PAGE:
Famous literary meals
"Fear and Loathing in Las Vegas" by Hunter S. Thompson
Tuesday night marked the end of what was likely the final full day of campaigning in Barney Frank’s long political career. The former congressman and liberal icon unexpectedly inserted himself several weeks ago into the race to fill a four-month interim Senate appointment – a race that has only one declared candidate (Frank himself) and that will be decided by only one voter, Massachusetts Governor Deval Patrick.
With the Senate confirming John Kerry as Secretary of State late Tuesday, Patrick is set to announce his pick in Boston today, with the appointee serving through the June 25 special election, which will fill the remaining 18 months of Kerry’s term. Because of his national reputation, Frank’s quest for the appointment has attracted considerable attention, and his central argument seems reasonable enough: Frank is legislatively savvy and has long been a champion of an expansive social safety net; with rollbacks to Medicare and Social Security potentially on the table in the coming months, Democrats could do worse than to have his experience and voice in the Senate.
But, as veteran Boston Globe political reporter Frank Phillips noted on Tuesday, barring a complete surprise, Frank isn’t going to get his way on this one. Here are the five main reasons why:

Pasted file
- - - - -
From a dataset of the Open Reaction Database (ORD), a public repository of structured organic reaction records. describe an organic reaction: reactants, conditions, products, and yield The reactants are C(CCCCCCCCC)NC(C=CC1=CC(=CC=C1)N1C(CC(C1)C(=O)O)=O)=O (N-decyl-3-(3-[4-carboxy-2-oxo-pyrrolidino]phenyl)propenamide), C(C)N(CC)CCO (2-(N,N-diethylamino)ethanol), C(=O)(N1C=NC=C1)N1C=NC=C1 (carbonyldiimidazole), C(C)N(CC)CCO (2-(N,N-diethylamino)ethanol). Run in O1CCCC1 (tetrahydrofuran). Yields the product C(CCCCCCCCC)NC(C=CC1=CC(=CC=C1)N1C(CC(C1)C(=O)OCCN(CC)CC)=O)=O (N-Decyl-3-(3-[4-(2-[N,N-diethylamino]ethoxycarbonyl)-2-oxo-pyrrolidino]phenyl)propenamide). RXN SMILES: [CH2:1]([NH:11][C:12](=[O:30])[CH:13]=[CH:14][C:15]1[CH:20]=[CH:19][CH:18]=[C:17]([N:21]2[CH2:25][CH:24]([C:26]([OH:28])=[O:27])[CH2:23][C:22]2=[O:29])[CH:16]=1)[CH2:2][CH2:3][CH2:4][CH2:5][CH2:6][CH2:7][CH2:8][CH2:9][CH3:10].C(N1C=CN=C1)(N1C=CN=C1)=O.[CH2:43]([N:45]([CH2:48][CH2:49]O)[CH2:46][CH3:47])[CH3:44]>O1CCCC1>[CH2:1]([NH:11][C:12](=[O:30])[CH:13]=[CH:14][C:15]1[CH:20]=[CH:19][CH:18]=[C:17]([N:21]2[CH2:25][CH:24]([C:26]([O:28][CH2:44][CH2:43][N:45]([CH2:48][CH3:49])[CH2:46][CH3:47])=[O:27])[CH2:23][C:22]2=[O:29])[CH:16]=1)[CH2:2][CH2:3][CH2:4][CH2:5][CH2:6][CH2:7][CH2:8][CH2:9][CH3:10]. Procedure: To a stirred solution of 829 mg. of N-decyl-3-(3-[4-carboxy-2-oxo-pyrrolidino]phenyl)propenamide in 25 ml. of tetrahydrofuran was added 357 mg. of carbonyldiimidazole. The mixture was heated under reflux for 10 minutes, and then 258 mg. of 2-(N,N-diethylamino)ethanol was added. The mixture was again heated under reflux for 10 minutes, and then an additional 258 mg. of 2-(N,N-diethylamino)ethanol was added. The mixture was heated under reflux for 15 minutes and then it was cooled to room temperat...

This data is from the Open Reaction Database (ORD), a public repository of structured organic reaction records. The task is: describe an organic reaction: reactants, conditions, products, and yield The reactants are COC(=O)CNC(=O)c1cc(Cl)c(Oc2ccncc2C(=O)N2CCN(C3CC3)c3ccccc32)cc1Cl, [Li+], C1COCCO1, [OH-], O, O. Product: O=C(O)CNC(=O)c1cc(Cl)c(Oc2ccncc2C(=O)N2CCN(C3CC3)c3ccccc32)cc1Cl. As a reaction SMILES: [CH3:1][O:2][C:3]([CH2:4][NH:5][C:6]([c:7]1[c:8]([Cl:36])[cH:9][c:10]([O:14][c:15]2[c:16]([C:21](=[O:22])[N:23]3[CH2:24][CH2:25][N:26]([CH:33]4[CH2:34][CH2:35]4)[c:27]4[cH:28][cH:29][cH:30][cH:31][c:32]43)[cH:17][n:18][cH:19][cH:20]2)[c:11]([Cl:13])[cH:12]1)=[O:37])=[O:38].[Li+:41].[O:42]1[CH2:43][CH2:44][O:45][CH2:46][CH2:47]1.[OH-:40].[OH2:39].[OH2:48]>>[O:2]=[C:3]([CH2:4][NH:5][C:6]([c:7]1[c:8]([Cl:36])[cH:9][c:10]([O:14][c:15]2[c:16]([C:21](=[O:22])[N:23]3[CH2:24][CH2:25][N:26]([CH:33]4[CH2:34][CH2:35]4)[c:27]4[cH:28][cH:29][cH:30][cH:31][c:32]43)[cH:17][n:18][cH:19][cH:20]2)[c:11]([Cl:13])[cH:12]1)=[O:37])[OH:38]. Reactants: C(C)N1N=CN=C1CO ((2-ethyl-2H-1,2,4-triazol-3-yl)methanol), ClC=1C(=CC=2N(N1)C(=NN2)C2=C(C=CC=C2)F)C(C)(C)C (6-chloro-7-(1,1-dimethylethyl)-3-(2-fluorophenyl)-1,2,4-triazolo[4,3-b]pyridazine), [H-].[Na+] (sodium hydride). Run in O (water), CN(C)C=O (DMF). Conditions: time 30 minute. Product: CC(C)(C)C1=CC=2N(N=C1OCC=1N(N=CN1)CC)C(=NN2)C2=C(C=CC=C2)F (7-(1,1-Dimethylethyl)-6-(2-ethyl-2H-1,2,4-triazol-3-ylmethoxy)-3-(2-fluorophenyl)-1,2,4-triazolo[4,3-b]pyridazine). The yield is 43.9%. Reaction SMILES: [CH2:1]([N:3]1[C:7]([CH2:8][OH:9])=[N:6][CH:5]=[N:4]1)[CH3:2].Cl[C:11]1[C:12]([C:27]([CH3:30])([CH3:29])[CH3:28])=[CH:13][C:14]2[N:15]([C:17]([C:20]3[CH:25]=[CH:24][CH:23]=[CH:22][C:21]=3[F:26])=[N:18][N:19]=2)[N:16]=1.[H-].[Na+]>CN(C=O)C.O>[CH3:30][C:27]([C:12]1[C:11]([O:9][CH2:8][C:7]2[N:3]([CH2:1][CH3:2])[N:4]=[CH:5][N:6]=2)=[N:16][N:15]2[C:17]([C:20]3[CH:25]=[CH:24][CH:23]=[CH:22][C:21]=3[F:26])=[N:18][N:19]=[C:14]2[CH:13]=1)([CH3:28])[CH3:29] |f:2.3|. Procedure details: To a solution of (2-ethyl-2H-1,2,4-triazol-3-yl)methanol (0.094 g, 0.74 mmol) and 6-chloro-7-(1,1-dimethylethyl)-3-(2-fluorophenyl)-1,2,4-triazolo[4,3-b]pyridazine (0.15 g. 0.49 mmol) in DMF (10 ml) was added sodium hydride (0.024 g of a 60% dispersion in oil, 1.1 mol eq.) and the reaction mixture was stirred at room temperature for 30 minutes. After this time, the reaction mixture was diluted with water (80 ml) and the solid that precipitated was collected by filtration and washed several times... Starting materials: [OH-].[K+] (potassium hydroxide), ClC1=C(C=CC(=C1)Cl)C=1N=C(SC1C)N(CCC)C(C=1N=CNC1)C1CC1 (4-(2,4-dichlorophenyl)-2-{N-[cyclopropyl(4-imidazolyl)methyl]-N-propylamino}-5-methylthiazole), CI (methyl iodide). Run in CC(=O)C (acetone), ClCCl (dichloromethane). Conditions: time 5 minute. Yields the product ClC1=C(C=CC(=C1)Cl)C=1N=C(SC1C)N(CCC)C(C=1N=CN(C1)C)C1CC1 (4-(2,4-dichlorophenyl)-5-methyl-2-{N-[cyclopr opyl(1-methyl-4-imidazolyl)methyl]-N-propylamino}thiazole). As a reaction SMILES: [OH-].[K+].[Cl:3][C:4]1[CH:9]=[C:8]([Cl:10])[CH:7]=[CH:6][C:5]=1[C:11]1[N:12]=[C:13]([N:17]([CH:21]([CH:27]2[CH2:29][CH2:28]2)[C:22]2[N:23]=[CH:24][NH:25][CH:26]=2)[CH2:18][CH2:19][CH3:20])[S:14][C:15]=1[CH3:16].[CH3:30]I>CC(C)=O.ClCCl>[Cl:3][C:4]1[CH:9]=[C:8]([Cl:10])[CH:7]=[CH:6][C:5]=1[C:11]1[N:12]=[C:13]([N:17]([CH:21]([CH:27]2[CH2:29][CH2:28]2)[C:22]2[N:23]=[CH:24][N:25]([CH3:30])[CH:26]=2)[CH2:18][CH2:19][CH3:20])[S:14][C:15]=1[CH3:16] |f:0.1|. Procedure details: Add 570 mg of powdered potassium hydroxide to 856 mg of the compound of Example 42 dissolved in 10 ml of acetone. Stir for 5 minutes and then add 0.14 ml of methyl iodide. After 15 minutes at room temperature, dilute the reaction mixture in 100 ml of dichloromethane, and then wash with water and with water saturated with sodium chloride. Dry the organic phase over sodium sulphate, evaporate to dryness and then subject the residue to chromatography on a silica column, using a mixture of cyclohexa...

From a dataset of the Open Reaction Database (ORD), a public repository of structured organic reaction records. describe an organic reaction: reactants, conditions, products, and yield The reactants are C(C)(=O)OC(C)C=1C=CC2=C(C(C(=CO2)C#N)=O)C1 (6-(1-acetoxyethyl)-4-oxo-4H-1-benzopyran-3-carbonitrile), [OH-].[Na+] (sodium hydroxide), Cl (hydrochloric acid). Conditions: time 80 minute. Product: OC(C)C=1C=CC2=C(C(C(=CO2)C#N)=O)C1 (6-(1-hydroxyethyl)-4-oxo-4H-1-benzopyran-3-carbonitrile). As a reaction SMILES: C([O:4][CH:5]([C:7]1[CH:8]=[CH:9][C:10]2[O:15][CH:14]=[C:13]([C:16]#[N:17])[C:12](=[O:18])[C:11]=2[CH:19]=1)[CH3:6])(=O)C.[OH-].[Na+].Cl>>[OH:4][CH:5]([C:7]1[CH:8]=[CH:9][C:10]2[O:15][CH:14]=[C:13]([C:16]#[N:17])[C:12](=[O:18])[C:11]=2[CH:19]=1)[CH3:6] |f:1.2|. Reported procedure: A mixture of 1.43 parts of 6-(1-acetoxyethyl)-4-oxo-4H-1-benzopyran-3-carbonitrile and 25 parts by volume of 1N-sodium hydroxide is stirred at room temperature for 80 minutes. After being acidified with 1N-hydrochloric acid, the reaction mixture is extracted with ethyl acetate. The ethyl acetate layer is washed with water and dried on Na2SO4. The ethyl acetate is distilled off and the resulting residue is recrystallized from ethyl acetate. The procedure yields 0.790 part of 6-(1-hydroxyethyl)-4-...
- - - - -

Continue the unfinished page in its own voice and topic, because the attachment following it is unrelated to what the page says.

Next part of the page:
1. He tried to corner Patrick. It wasn’t just that Frank publicly stated his interest in the appointment. He launched a full-scale pressure campaign, doing interview after interview and enlisting national liberal leaders and opinion-shaping liberal voices to plead his case – publicly and privately – to the governor. This is not how Patrick, or any governor, wants high-profile appointments handled. He had his own list of prospective candidates, his own preferred process and timeline, but Frank completely hijacked it. And with his national reputation, he’s put Patrick in a bad spot: If he goes with Frank, he looks like he was pressured into doing so; if he doesn’t, the main story in the national press will be, “Why didn’t he pick Frank” – instead of “Why Patrick did pick X.” It’s doubtful Frank did himself any favors with his aggressive pursuit of the appointment; although if he concluded early that he wasn’t on Patrick’s short-list and was unlikely to receive serious consideration, he may have reasonably concluded that a pressure campaign was his only option – even if it was a longshot.
2. Patrick was already pressured once… This is not the first interim Senate appointment Patrick has been called on to make. When Ted Kennedy passed away in 2009, he was also tasked with choosing a placeholder. There was talk that he might tap former Governor Michael Dukakis, a Patrick friend and ally, but the Kennedy family made its preference for Paul Kirk, a former DNC chairman and longtime Ted Kennedy confidante, known and the governor felt obliged to honor the wish.